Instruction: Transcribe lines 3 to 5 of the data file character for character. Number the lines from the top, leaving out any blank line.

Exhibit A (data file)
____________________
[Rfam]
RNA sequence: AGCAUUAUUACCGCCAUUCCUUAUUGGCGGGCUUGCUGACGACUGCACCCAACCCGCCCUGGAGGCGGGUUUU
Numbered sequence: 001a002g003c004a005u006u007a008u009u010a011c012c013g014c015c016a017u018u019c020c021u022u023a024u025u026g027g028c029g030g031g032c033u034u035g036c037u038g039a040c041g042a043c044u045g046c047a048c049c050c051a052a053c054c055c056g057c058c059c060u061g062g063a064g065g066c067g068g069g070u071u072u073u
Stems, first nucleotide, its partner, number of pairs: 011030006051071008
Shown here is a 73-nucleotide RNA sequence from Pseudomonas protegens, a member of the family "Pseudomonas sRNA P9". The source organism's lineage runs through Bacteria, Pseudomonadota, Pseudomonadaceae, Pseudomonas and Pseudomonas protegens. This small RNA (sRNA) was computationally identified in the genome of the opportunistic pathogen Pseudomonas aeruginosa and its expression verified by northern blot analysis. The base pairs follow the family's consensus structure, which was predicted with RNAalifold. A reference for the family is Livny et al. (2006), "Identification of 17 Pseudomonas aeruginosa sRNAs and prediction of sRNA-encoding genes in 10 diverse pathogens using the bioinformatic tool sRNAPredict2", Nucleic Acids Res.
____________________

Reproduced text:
Numbered sequence: 001a002g003c004a005u006u007a008u009u010a011c012c013g014c015c016a017u018u019c020c021u022u023a024u025u026g027g028c029g030g031g032c033u034u035g036c037u038g039a040c041g042a043c044u045g046c047a048c049c050c051a052a053c054c055c056g057c058c059c060u061g062g063a064g065g066c067g068g069g070u071u072u073u
Stems, first nucleotide, its partner, number of pairs: 011030006051071008
Shown here is a 73-nucleotide RNA sequence from Pseudomonas protegens, a member of the family "Pseudomonas sRNA P9". The source organism's lineage runs through Bacteria, Pseudomonadota, Pseudomonadaceae, Pseudomonas and Pseudomonas protegens. This small RNA (sRNA) was computationally identified in the genome of the opportunistic pathogen Pseudomonas aeruginosa and its expression verified by northern blot analysis. The base pairs follow the family's consensus structure, which was predicted with RNAalifold. A reference for the family is Livny et al. (2006), "Identification of 17 Pseudomonas aeruginosa sRNAs and prediction of sRNA-encoding genes in 10 diverse pathogens using the bioinformatic tool sRNAPredict2", Nucleic Acids Res.